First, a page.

Every now and then I read or hear of somebody else's parent being struck by Alzheimer's. Imagine forgetting more and more until your body forgets how to function and then you die. My mom died of Alzheimer's. Her body forgot how to swallow and she, having demanded that she not be on tubes and machines, died in a comforting blanket of morphine haze with my wife and me by her side, holding her hands.
I look back on those years of caring for her, almost from the time Dad died in 1999 until she passed in 2010, and wonder what I might learn or have learned from that experience. For one thing, I firmly believe that there is some sort of plan (but if you don't like that, accept perhaps the term "synchronicity") as I retired just as she needed me more and more. I was fortunate to have the time to give to her care and tried to make it just enough, not too much and never demeaning. Sometimes that was a hard balance to strike. I learned that not all the people that we think of as care-givers are and that those who we think are not such might surprise us, including ourselves. I learned that the memories must still be "in there" as sometimes they came out right, but more and more rarely and more and more briefly as time passed. I learned that the sufferers of this disease know that they aren't right and they have a period in which they chafe at those limitations. I learned that one of the things that they forget are the niceties that society teaches us but that, for a time at least, they don't forget the hurtful words that society has also passed on to us. AND, I learned that they don't remember how hurtful those words are but they do remember that they don't want to be hurtful. I learned that they still know death and when it is their time.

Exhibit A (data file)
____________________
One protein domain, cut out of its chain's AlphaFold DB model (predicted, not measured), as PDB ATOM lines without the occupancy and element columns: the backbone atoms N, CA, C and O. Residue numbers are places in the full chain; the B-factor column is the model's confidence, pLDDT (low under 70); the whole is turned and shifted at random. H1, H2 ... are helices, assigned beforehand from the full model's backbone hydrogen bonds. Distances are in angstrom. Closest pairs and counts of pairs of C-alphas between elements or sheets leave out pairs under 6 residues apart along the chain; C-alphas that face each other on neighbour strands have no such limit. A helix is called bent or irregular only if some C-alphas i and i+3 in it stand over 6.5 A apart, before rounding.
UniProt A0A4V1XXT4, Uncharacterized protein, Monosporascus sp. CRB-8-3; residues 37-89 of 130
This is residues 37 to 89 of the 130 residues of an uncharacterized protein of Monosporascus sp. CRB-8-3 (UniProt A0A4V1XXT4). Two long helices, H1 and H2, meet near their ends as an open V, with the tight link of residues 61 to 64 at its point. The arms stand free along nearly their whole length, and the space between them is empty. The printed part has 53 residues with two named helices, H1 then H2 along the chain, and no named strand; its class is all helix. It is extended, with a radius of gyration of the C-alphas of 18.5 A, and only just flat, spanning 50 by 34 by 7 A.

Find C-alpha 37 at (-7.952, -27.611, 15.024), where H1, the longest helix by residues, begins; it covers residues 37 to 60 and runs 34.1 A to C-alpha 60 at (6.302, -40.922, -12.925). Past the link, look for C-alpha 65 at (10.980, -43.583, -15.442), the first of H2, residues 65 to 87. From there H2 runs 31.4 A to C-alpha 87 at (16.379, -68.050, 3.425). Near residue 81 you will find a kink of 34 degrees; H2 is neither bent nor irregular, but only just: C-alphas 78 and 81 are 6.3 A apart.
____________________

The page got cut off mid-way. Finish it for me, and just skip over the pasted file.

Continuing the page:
The day before she passed we were in the hospital emergency room and I had gotten the news that the end was near. I'd been asked if there were to be feeding tubes and, as Mom and demanded, I said, "No." The doctor left, I turned to Mom and asked if she understood what was happening. I could see the sudden onset of clarity and my mother's response, her last words to me were, "I love you very much." She napped a bit and then awakening to see my wife with us told her, "you are a good person," and then, finally, she slipped into what I hope was a blissful sleep right to the end.
I wonder if I will be struck with this disease. We talked about it this evening at dinner. Nana said it would be awful to forget all the neat things we had done and the places we'd been and the people we'd met and I was reminded that Mom didn't ever forget the most important thing.